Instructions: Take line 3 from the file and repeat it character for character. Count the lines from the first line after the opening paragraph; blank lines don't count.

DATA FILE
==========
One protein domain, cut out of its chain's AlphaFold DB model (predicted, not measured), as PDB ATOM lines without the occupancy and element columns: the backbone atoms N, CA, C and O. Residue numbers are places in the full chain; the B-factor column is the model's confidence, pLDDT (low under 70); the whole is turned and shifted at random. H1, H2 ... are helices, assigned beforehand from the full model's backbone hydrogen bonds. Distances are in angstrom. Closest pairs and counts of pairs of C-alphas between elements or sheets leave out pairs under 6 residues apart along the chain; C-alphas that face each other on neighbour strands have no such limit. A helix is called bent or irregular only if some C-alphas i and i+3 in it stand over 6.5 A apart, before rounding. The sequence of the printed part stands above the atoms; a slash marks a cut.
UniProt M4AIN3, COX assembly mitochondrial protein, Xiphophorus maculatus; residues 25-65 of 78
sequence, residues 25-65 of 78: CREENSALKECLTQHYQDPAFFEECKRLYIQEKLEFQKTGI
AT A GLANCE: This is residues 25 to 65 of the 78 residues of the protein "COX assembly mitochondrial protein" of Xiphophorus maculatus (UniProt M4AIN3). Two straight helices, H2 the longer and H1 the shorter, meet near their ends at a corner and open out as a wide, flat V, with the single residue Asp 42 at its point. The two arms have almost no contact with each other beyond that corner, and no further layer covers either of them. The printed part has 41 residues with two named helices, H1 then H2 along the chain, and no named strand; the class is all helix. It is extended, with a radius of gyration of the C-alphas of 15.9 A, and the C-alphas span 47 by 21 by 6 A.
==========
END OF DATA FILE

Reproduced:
AT A GLANCE: This is residues 25 to 65 of the 78 residues of the protein "COX assembly mitochondrial protein" of Xiphophorus maculatus (UniProt M4AIN3). Two straight helices, H2 the longer and H1 the shorter, meet near their ends at a corner and open out as a wide, flat V, with the single residue Asp 42 at its point. The two arms have almost no contact with each other beyond that corner, and no further layer covers either of them. The printed part has 41 residues with two named helices, H1 then H2 along the chain, and no named strand; the class is all helix. It is extended, with a radius of gyration of the C-alphas of 15.9 A, and the C-alphas span 47 by 21 by 6 A.